“As Nevada’s only Level I Trauma Center, Verified Burn Center and Transplant Center, UMC cares for many of our community’s most critically ill and injured patients, but unfortunately the Star Rating system does not account for patient demographics, the overall complexity of cases treated and UMC’s status as a safety net hospital,” Kerbs wrote in an email.

A representative of the American Hospital Association stressed that the ratings may be affected by factors beyond the control of a hospital.

For example, readmission to a hospital can occur because a patient receives inadequate recovery support after discharge, which could include a lack of transportation to get to appointments or inadequate nutrition, said Akin Demehin, the hospital association’s senior director of policy.

Kahn noted that when discharged patients don’t have a primary care physician, they may resort to using a hospital emergency room for care, which may increase readmission rates. The medical school, he said, is playing a role in expanding the network of primary care physicians in the community.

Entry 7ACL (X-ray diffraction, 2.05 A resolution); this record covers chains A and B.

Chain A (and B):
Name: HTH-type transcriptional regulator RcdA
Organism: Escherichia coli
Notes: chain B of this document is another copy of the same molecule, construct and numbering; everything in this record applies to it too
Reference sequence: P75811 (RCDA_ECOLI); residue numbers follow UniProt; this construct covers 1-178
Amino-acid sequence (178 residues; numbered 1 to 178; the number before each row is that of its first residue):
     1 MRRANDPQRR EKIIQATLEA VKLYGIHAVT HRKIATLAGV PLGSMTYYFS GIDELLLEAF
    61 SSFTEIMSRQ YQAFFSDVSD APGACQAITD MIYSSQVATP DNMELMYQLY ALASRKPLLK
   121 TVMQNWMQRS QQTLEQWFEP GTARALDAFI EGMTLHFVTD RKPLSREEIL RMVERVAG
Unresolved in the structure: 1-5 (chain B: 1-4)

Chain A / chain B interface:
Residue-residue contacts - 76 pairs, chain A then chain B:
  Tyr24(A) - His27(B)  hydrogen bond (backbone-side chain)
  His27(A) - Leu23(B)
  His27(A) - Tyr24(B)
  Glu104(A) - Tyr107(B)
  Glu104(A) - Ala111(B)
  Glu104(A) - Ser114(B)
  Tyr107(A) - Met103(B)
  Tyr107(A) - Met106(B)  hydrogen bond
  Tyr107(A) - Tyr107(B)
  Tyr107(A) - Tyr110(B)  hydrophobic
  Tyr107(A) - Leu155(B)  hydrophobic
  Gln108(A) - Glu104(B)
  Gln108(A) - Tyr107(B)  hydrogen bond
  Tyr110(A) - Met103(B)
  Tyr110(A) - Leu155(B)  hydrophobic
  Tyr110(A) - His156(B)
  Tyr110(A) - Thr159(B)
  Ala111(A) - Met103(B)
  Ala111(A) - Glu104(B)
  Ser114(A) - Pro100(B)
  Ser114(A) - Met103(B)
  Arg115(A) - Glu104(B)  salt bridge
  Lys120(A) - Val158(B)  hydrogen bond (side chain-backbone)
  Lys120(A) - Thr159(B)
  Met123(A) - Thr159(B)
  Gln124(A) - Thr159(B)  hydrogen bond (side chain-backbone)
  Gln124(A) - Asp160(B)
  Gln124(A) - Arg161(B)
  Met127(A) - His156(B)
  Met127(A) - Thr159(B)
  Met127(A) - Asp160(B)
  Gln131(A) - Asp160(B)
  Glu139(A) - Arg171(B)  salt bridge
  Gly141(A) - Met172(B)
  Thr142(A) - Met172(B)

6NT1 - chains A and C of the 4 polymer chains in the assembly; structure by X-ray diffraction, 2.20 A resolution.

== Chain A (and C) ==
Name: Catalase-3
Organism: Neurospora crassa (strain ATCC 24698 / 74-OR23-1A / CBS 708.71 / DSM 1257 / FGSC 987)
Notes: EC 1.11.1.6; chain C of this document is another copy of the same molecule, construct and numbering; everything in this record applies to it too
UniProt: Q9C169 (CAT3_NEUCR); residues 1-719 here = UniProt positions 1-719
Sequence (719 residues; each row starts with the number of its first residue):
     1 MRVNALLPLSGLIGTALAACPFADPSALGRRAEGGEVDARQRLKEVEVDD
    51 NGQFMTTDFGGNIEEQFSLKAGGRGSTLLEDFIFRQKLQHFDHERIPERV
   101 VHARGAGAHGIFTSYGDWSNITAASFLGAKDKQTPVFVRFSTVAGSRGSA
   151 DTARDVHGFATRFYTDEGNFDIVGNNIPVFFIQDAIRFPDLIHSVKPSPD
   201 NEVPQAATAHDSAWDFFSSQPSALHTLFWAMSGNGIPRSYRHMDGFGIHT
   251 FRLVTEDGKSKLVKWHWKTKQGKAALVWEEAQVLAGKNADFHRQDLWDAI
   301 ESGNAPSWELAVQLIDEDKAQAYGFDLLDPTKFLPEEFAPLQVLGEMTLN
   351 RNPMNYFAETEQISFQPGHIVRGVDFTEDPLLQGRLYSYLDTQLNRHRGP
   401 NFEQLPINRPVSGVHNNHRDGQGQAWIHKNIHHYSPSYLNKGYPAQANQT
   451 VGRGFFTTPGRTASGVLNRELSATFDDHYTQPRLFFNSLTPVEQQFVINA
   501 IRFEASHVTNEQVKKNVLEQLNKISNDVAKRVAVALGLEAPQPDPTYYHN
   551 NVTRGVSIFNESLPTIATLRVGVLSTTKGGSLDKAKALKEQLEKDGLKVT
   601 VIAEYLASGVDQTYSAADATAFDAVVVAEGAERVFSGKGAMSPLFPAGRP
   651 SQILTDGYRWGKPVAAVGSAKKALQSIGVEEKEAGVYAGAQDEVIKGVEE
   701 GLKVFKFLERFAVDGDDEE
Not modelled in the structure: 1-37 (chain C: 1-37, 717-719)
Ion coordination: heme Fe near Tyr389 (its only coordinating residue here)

Hospitals respond

A frequent criticism of hospital rating systems is that a hospital that receives a low grade from one system can receive accolades from another. Las Vegas hospitals echoed this sentiment.

“We are proud of our hardworking team members who have worked tirelessly to provide kind, compassionate, high-quality clinical care in our ERs, nursing units and outpatient centers,” said a representative of the Valley Health System, three of whose hospitals received one star and three two stars. Valley Health System is affiliated with Universal Health Services.

“Thanks to their diligence and expertise, we have received many recent quality-related accomplishments, including awards from 2022-2023 US News and World Report in five different categories, the Spring 2022 Leapfrog patient safety awards and earning accreditations from The Joint Commission and the American Heart Association in the areas of stroke and heart care,” representative Gretchen Papez wrote in an email.

The Valley Health System’s Valley, Spring Valley and Centennial Hills hospitals received one star.